A #NewJersey pastor has been accused of giving out industrial bleach to thousands of poor Ugandans, including infants as young as 14 months old. The bleach is promoted as a “miracle cure” that can cure cancer, HIV/AIDS, malaria, and other illnesses when ingested.
Pastor #RobertBaldwin leads the charity network that distributes the “miracle cure” known as MMS, or “miracle mineral solution,” @guardian reports. MMS has no known health benefits and can actually pose a significant health risk to consumers, including causing nausea, vomiting, diarrhea, and symptoms of severe dehydration, according to @huffpost.
Baldwin, 52, has reportedly “trained” about 1,200 church leaders in Uganda on administering the “miracle cure.” The leaders are in turn administering the liquid to up to 50,000 sick people every month, according to a Global Healing Christian Missions Facebook fundraising page. The pastor reportedly promised smartphones to pastors who are particularly “committed” to the cause.
In an interview with #NJAdvanceMedia on Monday, Baldwin denied distributing any liquid containing bleach. Baldwin said he was being demonized by people who didn’t understand the benefit of natural medicines.
“It’s so confusing to the average person,” Baldwin told NJ Advance Media about the “miracle cure.”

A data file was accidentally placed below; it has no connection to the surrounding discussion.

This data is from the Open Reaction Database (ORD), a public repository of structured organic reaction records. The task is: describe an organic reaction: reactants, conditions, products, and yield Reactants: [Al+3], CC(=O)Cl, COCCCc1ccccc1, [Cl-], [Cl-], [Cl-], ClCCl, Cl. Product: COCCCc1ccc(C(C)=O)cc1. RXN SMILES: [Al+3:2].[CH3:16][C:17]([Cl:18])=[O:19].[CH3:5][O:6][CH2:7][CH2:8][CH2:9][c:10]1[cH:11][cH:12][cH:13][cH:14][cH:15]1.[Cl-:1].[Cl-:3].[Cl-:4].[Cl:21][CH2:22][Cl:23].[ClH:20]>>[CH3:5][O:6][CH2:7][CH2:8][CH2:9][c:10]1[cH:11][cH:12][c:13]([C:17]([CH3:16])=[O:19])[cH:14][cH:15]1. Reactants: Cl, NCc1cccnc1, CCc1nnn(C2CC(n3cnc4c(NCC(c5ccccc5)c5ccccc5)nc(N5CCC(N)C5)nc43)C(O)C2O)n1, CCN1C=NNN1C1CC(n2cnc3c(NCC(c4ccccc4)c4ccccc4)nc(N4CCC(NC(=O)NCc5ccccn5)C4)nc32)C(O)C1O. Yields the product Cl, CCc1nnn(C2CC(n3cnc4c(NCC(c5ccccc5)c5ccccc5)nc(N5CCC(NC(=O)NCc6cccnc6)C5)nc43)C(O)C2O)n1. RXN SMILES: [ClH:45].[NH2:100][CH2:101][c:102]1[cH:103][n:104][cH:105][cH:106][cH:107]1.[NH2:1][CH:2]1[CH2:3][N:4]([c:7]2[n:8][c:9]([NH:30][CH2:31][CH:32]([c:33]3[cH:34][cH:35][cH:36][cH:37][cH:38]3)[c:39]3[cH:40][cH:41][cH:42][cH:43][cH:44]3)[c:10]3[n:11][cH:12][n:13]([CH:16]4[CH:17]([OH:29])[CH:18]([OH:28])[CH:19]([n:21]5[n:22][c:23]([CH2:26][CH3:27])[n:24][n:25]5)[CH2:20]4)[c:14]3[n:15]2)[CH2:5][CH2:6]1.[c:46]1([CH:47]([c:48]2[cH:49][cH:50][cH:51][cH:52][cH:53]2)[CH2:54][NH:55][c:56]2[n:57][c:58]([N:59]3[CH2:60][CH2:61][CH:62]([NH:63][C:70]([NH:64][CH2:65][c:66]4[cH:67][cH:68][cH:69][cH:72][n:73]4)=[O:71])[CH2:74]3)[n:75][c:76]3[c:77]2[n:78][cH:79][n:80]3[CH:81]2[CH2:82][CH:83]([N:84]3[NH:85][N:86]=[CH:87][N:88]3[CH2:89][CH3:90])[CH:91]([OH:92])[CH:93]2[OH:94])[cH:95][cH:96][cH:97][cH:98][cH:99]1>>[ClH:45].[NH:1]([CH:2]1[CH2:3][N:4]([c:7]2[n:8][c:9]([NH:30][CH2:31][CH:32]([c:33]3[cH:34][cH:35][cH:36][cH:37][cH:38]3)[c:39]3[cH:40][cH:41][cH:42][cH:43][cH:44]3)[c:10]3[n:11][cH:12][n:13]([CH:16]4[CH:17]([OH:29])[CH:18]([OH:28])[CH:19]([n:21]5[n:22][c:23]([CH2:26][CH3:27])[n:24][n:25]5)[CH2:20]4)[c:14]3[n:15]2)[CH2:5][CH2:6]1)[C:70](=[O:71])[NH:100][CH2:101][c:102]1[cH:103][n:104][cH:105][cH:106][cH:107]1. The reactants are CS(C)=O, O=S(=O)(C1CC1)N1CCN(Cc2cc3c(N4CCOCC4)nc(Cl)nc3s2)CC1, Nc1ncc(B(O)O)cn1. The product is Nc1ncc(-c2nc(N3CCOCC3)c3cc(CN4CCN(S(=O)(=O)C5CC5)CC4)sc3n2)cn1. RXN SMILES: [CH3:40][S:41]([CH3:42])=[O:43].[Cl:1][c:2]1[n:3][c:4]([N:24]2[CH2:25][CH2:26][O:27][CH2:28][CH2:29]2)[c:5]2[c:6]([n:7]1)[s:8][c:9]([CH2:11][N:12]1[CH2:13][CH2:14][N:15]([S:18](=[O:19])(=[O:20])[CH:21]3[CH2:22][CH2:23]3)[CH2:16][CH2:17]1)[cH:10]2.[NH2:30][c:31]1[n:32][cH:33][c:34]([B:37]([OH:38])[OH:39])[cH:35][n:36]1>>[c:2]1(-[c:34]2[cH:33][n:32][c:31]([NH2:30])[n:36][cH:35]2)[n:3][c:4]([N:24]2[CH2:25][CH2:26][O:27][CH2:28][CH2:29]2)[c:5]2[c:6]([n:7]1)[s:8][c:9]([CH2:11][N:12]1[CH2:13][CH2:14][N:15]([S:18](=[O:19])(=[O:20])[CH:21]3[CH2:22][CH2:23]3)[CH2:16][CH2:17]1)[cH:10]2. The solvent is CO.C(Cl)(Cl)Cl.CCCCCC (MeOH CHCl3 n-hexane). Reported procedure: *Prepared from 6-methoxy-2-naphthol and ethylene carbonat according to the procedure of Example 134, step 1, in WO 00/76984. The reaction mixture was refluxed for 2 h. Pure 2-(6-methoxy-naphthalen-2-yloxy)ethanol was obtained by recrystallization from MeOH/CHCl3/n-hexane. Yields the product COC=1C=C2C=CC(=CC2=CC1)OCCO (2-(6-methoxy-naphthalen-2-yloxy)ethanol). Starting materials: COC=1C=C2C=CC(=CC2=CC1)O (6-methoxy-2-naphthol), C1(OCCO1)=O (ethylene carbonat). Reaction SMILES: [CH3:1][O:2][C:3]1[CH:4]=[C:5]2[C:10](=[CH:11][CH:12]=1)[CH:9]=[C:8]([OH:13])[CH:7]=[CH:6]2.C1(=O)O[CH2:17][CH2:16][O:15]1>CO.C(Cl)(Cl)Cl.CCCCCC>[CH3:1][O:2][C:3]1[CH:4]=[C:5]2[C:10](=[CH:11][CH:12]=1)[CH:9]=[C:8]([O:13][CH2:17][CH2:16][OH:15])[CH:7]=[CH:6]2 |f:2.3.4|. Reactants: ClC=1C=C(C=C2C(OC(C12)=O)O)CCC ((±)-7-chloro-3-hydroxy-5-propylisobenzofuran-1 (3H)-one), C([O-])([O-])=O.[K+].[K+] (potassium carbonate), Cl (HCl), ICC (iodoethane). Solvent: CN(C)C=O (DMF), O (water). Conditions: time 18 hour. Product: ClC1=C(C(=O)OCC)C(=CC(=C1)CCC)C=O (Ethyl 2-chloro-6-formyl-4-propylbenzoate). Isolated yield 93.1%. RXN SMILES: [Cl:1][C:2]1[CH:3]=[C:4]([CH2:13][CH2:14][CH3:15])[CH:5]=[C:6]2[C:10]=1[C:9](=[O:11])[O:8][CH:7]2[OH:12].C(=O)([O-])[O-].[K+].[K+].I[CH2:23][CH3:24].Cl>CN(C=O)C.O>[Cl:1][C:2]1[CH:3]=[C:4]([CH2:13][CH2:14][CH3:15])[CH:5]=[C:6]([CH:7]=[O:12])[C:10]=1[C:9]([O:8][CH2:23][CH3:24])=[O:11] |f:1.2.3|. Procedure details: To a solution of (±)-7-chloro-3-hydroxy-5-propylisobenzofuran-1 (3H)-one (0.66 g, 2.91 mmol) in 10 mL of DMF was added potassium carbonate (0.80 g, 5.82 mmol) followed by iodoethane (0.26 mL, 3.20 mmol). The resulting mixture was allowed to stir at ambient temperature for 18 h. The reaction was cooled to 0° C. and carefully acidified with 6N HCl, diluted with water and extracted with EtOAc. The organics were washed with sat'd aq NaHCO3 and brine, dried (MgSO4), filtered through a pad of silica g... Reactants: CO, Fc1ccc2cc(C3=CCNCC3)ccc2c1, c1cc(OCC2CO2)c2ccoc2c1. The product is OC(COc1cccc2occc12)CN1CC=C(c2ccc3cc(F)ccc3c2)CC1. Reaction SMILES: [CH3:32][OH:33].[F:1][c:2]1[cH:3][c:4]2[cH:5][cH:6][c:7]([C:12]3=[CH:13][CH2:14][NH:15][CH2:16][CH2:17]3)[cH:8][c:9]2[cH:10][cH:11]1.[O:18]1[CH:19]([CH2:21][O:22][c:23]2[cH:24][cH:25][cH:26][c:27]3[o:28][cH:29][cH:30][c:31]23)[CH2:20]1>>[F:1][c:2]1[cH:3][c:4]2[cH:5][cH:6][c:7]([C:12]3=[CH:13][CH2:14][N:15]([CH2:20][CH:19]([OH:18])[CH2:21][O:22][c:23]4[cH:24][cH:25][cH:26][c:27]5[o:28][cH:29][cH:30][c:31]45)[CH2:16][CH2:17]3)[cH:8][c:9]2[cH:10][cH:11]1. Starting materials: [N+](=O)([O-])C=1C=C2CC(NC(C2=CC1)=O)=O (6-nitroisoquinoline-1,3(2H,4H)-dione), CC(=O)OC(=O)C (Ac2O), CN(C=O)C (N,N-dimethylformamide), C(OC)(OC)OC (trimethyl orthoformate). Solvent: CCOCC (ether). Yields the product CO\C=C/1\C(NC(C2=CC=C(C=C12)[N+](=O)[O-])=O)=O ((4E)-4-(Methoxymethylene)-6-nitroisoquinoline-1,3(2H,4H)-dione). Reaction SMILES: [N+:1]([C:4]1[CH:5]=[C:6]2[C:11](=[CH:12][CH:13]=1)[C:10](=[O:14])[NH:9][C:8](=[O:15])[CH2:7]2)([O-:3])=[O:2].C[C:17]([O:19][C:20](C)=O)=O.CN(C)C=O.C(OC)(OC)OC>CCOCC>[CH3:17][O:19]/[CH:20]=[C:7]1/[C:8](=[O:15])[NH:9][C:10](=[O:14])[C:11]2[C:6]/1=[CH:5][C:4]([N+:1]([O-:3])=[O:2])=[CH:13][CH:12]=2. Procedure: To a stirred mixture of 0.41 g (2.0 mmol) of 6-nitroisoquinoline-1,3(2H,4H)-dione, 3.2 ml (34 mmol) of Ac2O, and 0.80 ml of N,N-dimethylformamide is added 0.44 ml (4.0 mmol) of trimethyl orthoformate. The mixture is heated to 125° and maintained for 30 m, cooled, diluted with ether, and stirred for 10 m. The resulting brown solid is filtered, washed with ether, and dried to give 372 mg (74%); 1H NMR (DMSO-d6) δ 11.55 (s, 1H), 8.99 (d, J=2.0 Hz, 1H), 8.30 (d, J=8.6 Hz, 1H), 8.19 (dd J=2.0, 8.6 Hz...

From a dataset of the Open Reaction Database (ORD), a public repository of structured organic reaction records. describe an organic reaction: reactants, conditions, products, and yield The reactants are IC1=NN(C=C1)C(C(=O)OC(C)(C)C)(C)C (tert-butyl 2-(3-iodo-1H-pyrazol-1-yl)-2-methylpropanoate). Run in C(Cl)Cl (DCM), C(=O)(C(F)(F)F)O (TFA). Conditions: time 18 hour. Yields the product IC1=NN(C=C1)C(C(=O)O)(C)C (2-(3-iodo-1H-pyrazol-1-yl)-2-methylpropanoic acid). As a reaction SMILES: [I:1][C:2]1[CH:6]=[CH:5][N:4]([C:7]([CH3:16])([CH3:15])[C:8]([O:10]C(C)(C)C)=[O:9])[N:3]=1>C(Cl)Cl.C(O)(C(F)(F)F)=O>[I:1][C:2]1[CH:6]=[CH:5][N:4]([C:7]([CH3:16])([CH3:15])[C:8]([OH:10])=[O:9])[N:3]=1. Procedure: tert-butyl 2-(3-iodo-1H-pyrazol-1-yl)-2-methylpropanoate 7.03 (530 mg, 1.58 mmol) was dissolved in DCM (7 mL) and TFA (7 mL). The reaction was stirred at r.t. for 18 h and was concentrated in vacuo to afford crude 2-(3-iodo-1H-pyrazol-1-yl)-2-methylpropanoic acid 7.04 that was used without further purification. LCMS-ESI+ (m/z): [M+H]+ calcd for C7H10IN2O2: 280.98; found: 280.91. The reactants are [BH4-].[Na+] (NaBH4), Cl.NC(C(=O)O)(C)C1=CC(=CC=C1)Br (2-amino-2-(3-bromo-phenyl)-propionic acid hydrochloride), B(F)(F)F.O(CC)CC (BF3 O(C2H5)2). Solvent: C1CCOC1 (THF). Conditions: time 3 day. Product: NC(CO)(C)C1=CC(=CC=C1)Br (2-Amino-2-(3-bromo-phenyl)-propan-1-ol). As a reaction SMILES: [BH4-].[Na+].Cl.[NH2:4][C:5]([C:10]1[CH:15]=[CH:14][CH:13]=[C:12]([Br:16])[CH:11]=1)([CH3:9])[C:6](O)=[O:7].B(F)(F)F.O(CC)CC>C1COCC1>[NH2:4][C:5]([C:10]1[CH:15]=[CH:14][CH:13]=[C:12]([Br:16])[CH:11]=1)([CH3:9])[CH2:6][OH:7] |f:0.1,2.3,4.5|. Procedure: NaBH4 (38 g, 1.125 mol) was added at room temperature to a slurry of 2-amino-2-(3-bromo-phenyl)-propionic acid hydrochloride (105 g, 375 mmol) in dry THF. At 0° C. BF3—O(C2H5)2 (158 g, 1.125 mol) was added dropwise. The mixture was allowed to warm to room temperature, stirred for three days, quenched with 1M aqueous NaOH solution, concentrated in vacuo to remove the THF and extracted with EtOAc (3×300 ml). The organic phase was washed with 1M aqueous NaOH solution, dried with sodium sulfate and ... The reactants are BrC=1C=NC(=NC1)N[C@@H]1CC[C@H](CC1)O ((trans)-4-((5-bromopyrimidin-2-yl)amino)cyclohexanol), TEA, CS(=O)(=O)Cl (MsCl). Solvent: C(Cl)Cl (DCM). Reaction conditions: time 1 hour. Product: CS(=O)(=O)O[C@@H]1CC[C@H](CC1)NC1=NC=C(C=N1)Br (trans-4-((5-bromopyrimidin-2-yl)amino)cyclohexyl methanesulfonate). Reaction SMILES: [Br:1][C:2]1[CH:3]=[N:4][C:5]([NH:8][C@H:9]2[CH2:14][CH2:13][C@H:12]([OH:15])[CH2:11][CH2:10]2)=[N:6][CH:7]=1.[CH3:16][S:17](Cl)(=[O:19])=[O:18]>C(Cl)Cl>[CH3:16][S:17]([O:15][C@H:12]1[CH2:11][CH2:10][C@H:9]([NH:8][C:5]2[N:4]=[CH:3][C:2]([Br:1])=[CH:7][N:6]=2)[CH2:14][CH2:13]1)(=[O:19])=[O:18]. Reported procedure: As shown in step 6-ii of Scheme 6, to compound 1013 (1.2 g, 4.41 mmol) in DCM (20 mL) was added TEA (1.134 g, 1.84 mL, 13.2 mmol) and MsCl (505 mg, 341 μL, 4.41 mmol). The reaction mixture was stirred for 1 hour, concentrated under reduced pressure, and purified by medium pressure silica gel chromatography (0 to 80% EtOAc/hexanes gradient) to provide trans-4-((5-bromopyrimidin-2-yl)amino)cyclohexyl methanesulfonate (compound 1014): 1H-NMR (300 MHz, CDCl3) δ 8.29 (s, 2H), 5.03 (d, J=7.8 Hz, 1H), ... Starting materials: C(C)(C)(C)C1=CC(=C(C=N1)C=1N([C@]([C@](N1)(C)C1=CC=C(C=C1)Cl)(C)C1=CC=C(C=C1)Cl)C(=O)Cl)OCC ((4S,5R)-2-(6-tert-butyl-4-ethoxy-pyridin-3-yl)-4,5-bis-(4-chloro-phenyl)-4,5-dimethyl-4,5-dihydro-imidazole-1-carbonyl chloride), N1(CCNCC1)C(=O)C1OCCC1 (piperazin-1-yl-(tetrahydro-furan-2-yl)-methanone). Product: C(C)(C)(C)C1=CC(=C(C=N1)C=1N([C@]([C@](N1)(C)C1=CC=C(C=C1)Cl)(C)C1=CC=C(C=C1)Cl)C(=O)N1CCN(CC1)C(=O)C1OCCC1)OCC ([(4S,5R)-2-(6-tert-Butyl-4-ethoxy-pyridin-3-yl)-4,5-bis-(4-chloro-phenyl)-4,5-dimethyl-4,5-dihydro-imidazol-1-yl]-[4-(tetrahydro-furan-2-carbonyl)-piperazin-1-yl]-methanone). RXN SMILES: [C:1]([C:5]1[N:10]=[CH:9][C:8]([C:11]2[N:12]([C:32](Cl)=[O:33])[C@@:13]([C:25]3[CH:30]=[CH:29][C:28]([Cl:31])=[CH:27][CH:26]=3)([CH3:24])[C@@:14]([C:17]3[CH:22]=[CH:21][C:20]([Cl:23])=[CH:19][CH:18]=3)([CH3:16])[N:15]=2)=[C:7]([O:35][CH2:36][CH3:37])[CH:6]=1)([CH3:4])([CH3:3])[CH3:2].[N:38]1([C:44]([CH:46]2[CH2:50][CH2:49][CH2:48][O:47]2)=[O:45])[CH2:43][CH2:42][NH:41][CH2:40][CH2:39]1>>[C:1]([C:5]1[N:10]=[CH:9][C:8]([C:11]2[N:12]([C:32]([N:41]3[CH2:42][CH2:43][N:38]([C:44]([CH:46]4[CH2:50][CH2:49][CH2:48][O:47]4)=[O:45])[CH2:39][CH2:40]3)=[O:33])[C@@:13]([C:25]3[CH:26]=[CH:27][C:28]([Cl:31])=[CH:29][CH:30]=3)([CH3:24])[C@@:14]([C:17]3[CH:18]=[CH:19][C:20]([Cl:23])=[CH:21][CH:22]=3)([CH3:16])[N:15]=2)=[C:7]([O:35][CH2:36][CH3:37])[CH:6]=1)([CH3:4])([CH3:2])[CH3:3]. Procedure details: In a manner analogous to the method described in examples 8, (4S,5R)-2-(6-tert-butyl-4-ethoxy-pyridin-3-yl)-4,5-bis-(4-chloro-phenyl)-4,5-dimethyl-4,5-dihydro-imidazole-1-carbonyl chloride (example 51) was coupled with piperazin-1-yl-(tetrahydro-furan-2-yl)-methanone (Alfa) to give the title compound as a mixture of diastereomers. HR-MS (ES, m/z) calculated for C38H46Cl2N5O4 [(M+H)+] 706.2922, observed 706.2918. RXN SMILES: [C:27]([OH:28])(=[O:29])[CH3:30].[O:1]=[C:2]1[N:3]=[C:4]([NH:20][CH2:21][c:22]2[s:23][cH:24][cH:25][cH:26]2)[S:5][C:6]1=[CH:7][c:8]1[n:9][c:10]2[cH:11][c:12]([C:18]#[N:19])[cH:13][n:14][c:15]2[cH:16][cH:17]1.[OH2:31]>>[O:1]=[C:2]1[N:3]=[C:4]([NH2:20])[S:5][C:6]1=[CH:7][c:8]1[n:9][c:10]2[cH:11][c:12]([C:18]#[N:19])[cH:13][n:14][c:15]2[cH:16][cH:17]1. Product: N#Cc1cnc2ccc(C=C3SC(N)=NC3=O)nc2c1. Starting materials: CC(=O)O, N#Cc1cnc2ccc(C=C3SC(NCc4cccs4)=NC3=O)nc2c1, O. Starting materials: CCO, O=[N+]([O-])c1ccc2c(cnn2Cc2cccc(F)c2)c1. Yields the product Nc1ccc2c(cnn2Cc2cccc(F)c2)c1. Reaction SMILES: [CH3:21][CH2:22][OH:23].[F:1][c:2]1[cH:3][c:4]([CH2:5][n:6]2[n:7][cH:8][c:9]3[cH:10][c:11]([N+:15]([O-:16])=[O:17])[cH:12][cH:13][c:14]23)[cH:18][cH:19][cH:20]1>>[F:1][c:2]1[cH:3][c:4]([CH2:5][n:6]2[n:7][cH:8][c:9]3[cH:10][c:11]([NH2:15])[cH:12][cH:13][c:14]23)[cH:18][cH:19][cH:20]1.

Baldwin added that he has disabled the Global Healing Christian Missions website and social media page after the Guardian’s story was published.
“I had to shut everything down. I’m getting hate e-mail. People are calling me Satan,” Baldwin told NJ Advance Media.
According to The Guardian, Baldwin trained as a student nurse and has no other medical expertise.
The U.S. Embassy in Uganda tweeted on Monday that it was aware of an American pastor distributing MMS to Ugandan churches and warned people against it.
“The U.S. Mission is aware of reports that an American pastor based remotely is distributing a substance called “Miracle Mineral Solution” to churches in Uganda. We strongly condemn the distribution of this substance, which is extremely dangerous and is NOT a cure for any disease,” the tweet read.
New Jersey’s Division of Consumer Affairs is looking into the allegations against Baldwin, according to HuffPost. Global Healing Christian Missions is not a registered charity in the state.
MMS is banned in a handful of countries and is strictly controlled in the United Kingdom and United States, The Guardian added.